Jeong, Yeongmi (2023). The Effect of Peers' Genetic Predisposition to Depression on Own Mental Health. 12th Annual Conference of the American Society of Health Economists.
St. Louis, MO.
This paper studies how peers’ genetic predisposition to depression affects own mental health during adolescence and early adulthood using data from the National Longitudinal Study of Adolescent to Adult Health (Add Health). I exploit variation within schools and across grades in same-gender grademates' average polygenic score - a linear index of genetic variants- for major depressive disorder (the MDD score). An increase in peers' genetic risk for depression has immediate negative impacts on own mental health. A one standard deviation increase in same-gender grademates' average MDD score significantly increases the probability of being depressed by 2.3 and 3 percentage points for adolescent girls (an 8.7% increase) and boys (a 20% increase), respectively. The effects persist into adulthood for females, but not males. I explore several potential mechanisms underlying the effects and find that an increase in peers' genetic risk for depression in adolescence worsens friendship, increases substance use, and leads to lower socioeconomic status. These effects are stronger for females than males. Overall, the results suggest there are important social-genetic effects in the context of mental health.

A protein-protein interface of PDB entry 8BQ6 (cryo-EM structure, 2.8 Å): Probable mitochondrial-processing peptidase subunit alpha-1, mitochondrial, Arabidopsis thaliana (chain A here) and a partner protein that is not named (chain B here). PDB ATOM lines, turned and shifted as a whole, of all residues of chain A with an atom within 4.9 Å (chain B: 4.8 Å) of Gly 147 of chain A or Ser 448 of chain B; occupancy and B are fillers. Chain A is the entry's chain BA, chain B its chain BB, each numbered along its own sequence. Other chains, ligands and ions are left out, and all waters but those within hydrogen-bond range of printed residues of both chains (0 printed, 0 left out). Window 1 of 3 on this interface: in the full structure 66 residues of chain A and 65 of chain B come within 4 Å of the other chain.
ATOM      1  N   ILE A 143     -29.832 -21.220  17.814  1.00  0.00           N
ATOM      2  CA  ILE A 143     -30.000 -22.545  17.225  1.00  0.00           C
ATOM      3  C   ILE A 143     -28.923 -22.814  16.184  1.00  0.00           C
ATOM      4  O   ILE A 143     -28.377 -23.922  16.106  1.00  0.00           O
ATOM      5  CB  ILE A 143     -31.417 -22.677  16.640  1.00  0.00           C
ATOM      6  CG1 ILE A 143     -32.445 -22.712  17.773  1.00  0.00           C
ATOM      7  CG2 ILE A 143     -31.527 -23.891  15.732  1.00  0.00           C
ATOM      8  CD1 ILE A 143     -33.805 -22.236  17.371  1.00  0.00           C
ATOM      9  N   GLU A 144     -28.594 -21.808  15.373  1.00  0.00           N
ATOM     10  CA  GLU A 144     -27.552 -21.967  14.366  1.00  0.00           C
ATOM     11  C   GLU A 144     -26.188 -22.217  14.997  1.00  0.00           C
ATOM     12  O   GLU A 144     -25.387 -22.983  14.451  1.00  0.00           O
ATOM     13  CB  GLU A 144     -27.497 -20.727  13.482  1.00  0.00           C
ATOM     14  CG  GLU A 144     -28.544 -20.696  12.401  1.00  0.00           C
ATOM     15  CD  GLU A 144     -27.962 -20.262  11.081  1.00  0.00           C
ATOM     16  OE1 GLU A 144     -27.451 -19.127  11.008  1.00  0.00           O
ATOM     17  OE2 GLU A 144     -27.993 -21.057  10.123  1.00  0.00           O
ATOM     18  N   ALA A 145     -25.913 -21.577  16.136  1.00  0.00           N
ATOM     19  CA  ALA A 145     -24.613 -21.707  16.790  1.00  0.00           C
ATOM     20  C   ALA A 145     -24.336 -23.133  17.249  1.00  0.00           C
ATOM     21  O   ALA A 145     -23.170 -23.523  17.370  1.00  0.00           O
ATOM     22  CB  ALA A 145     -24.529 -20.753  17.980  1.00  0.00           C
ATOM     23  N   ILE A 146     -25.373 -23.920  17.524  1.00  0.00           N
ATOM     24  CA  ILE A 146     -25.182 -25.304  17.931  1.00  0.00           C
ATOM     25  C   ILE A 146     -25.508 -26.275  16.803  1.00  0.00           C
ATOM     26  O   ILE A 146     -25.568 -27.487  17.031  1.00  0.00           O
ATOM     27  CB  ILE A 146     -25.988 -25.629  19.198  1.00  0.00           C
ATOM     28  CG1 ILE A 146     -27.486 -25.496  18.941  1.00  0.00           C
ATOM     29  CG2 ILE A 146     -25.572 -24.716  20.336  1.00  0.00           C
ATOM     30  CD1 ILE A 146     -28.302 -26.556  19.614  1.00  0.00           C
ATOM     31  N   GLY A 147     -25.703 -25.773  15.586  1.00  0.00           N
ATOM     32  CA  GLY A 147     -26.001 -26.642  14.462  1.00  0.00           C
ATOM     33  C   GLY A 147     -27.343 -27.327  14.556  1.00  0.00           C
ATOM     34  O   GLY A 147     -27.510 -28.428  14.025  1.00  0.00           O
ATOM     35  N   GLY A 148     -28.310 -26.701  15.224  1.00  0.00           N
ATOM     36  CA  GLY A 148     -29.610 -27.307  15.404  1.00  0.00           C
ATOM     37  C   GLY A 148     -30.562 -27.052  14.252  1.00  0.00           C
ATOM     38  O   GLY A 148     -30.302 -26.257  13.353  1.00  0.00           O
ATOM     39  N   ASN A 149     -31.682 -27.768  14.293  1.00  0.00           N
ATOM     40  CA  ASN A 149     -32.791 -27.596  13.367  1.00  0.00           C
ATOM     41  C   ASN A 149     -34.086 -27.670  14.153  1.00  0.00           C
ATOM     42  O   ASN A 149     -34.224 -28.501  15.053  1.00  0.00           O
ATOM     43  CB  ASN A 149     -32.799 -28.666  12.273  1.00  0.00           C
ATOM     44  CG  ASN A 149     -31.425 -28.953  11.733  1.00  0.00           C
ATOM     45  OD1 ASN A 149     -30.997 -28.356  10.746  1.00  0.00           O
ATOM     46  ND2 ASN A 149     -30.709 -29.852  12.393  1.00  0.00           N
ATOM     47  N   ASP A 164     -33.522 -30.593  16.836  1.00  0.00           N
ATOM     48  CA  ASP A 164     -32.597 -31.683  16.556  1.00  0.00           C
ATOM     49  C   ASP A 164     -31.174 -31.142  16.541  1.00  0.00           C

12th Annual Conference of the American Society of Health Economists
City of Publication
St. Louis, MO